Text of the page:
I’m more in tune with gratefulness to Him everyday when I wake up.  A life of gratitude instead of hecticness and stress.  That’s a blessing.  My life is like a rebirth…it is full of love and happiness from my heart to others.  That’s a blessing.   I love and I am loved.  I am happy and I am healthy.  I am grateful.  Not everything about a diagnosis is bad…we just have to “be still” as my daughter Lauren says when she needs to lean on God for guidance.  We just need to be still.  

I’ll end with sharing two things that friends gave me that I often pass on…..

One sent a bible verse of a story of Jesus feeding the people.  He didn’t give them a loaf of bread; he gave them “a slice a day”.  I taped that to my mirror and every day after my shower I would look in the mirror and ask God for just one slice of bread today.  And then thanked Him.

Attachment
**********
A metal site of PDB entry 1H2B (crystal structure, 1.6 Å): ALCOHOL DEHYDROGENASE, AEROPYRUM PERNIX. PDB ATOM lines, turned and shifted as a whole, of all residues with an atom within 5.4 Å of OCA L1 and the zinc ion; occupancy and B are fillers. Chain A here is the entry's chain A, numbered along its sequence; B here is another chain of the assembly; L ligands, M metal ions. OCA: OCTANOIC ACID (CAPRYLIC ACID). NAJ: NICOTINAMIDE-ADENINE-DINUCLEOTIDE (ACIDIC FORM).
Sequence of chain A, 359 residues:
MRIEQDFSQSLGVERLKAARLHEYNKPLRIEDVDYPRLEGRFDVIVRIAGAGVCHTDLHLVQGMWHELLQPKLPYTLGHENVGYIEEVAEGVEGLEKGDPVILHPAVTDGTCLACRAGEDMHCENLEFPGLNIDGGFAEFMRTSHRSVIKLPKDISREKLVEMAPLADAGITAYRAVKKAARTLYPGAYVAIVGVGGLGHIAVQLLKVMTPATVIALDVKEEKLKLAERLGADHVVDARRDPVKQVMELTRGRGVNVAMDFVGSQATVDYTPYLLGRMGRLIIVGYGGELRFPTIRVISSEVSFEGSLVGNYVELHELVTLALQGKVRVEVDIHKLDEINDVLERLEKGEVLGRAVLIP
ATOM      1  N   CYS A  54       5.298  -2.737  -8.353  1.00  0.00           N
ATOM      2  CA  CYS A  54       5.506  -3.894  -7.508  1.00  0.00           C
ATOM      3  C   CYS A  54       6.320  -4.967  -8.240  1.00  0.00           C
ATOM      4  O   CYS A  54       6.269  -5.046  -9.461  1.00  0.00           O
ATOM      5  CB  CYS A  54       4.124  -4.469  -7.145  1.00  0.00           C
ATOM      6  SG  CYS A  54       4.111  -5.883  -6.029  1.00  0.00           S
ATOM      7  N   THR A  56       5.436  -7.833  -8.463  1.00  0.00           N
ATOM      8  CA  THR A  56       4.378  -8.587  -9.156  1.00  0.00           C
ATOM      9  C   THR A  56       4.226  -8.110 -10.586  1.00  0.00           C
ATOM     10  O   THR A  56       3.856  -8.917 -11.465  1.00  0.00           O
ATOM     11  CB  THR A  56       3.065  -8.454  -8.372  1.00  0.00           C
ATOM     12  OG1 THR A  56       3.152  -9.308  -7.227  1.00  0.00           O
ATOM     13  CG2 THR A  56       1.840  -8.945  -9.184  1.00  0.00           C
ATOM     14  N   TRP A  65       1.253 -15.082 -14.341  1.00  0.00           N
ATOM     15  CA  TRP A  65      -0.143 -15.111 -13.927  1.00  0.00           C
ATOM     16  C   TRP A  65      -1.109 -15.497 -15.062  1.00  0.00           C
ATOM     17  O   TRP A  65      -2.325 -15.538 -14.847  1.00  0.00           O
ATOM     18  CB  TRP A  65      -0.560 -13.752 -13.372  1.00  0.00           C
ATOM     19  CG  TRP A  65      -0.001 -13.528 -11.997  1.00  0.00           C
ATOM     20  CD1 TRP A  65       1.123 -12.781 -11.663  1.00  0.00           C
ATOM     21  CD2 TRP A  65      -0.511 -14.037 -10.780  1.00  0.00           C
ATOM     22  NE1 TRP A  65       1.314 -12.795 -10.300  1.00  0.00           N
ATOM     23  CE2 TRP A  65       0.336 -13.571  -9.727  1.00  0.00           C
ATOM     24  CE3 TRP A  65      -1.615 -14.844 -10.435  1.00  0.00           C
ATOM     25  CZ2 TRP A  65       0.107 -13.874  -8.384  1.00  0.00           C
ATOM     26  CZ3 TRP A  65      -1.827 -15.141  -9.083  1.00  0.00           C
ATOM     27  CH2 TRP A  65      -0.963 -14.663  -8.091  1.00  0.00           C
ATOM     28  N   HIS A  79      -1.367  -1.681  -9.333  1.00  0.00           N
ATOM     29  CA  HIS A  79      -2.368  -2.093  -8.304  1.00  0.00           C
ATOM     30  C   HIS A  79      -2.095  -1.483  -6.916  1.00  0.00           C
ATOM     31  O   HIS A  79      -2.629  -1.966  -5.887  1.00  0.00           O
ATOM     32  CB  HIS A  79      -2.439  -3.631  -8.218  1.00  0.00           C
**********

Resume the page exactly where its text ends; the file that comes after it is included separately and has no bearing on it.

Secondly, a friend sent a card that had a profound handwritten note in it.  She was a cancer survivor herself.  She said….there is a great life after cancer.  

I say, Amen!

 Mom... Still smiling and loving life... (2015)

Mom... Still smiling and loving life... (2015)

I wrote more about Mom and the lessons I have learned here